At the back end of the garden was the most special part. A low step led up to a stand of oak trees. To me again these were huge, but looking back they were not very big really, still quite skinny through the trunk and only about 10-15 metres tall. A wooden shed sat to one side of these, with most of the trees sitting in a ring to create a small clearing. We had a see saw in the centre of the clearing. Not only did it go up and down, it also spun around on the pivot joint, marking out the arc of the grove. Off to one side was a climbing frame; while there were quite a few trees none of them were any good for climbing - I remember wondering what the point of trees was if you couldn't climb them.

The best feature though was the rope swing that Dad had built for us between two of the tree trunks. I have always loved swings, and it was an awesome feeling to soar and twirl out over that clearing, especially in the spring when the snowdrops, bluebells, and daffodils were all in bloom.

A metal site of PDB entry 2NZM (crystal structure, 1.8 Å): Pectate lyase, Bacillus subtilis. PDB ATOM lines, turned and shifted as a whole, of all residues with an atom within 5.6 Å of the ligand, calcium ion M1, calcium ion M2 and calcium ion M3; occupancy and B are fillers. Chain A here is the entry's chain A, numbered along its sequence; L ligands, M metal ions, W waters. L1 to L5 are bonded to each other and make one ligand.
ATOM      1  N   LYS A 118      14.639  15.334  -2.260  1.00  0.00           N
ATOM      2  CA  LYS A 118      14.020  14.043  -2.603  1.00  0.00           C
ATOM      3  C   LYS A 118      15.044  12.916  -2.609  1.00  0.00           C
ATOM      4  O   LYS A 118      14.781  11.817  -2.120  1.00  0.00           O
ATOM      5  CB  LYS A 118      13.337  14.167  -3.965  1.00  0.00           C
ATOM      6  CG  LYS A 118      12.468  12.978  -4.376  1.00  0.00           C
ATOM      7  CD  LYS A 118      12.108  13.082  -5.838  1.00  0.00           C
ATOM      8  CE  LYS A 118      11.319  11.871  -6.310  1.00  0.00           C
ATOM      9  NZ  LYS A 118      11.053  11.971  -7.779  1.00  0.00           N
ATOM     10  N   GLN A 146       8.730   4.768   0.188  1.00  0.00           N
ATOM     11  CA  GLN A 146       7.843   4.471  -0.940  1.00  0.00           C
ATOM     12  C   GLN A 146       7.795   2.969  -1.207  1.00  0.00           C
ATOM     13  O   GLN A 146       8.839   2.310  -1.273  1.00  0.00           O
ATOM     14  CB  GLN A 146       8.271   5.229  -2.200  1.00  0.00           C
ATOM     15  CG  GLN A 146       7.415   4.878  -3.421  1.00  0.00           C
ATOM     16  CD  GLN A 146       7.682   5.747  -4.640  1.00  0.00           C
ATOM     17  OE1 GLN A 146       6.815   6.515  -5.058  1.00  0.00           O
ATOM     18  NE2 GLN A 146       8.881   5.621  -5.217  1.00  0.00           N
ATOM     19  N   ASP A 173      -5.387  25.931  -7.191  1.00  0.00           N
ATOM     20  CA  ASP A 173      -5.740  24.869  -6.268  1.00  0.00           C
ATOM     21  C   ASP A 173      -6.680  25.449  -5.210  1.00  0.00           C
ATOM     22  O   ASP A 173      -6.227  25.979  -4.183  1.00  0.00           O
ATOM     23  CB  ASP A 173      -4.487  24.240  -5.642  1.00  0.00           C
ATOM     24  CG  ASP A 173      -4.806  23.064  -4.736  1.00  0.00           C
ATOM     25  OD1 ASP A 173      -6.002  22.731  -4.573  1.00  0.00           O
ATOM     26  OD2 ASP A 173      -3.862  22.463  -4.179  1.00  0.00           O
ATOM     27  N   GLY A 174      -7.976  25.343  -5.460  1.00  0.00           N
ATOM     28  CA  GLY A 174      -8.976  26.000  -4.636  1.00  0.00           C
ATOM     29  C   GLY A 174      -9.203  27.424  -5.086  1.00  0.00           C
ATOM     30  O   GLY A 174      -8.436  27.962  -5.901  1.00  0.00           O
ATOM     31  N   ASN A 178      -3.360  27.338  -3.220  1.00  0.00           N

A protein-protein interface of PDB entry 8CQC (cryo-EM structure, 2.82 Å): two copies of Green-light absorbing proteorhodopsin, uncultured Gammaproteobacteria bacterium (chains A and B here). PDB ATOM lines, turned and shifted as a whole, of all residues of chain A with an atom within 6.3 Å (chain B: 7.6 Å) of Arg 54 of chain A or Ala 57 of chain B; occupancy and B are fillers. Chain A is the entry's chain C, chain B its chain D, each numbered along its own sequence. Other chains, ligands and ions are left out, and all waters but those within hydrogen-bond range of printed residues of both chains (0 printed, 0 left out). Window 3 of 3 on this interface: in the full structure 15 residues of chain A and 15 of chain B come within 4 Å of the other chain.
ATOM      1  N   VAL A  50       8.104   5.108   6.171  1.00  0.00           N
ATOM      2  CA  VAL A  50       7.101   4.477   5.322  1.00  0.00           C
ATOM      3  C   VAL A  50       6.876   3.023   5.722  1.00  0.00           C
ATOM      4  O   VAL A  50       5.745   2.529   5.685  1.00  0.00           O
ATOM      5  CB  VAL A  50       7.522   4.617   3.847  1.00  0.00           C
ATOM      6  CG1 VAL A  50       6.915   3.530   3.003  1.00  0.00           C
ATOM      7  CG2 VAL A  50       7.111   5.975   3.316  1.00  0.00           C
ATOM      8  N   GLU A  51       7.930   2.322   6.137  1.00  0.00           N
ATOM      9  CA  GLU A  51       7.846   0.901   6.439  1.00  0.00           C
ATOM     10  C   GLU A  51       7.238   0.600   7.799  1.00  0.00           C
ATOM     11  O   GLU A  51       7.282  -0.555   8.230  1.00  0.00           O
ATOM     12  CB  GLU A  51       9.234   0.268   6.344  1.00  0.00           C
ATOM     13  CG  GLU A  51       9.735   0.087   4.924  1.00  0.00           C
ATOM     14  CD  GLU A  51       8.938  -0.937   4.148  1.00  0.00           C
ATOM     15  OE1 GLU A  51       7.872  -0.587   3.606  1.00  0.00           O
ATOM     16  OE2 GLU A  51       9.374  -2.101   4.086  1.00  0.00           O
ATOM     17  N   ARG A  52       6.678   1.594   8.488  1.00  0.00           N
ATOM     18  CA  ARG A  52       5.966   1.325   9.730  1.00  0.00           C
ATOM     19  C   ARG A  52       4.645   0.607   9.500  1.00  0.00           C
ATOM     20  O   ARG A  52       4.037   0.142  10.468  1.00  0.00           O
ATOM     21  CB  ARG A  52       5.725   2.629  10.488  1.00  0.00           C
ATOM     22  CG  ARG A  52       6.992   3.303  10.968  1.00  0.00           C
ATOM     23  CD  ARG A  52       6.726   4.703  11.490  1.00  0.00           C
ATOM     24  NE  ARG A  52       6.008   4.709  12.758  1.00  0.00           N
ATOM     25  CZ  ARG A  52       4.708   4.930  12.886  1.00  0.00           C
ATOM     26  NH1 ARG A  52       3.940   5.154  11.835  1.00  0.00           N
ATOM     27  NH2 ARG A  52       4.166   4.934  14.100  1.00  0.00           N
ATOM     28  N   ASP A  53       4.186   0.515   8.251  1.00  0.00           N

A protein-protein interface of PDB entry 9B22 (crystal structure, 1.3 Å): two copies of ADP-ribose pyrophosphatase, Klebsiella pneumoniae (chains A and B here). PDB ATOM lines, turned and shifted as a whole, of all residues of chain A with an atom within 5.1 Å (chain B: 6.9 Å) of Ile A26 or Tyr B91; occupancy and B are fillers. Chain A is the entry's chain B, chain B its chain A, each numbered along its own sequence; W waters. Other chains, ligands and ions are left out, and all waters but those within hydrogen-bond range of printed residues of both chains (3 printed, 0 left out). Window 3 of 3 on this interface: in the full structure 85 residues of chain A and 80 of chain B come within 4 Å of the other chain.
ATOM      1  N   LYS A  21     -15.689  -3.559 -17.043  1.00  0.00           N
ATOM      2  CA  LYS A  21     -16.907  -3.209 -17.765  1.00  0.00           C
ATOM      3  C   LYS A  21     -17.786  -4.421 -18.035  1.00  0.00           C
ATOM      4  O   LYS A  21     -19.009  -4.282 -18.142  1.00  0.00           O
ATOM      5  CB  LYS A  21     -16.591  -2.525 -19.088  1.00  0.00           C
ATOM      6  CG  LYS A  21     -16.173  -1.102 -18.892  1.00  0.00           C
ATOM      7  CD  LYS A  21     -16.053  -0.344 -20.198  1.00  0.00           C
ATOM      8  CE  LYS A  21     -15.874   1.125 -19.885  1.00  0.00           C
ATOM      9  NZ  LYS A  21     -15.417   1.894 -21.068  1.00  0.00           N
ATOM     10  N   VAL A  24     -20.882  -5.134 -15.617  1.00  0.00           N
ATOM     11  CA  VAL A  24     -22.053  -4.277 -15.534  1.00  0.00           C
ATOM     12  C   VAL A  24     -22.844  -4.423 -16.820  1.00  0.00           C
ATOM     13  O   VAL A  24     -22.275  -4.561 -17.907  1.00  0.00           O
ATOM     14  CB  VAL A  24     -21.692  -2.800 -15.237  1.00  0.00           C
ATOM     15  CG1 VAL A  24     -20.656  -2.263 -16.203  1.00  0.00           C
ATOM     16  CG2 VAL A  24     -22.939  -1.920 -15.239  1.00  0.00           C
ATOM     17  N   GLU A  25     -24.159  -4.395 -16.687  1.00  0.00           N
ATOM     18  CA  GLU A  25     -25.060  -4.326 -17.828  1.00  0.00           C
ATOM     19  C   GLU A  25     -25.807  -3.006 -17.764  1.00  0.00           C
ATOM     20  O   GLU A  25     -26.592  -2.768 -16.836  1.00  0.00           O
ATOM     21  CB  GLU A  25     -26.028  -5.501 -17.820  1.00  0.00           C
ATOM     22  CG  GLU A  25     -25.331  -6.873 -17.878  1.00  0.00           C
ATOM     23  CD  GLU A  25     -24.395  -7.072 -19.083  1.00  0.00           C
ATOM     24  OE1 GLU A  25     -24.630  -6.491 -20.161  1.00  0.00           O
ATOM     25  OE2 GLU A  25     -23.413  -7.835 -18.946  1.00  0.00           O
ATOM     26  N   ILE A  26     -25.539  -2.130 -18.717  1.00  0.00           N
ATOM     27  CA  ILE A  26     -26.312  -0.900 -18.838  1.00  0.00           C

Having the oak trees at the back of the garden was fantastic, as they were full of red squirrels, which we would watch from the dining room each morning. Sometimes they would fight with the nesting birds and try to steal their eggs. If we were up in the attic, we had an awesome view across the whole backyard - but being little, I seem to remember that we had to climb up on a chair or Mum's desk to be able to see out the window!

We had been given a tepee by the neighbours, which their children had played in when they were little. We often used to set the tepee up on the lawn and play in it, tearing from it to the oak trees and back again. Occasionally we'd set up the normal tent on the lawn - a small green and red A-frame - and camp in that overnight. Such an adventure!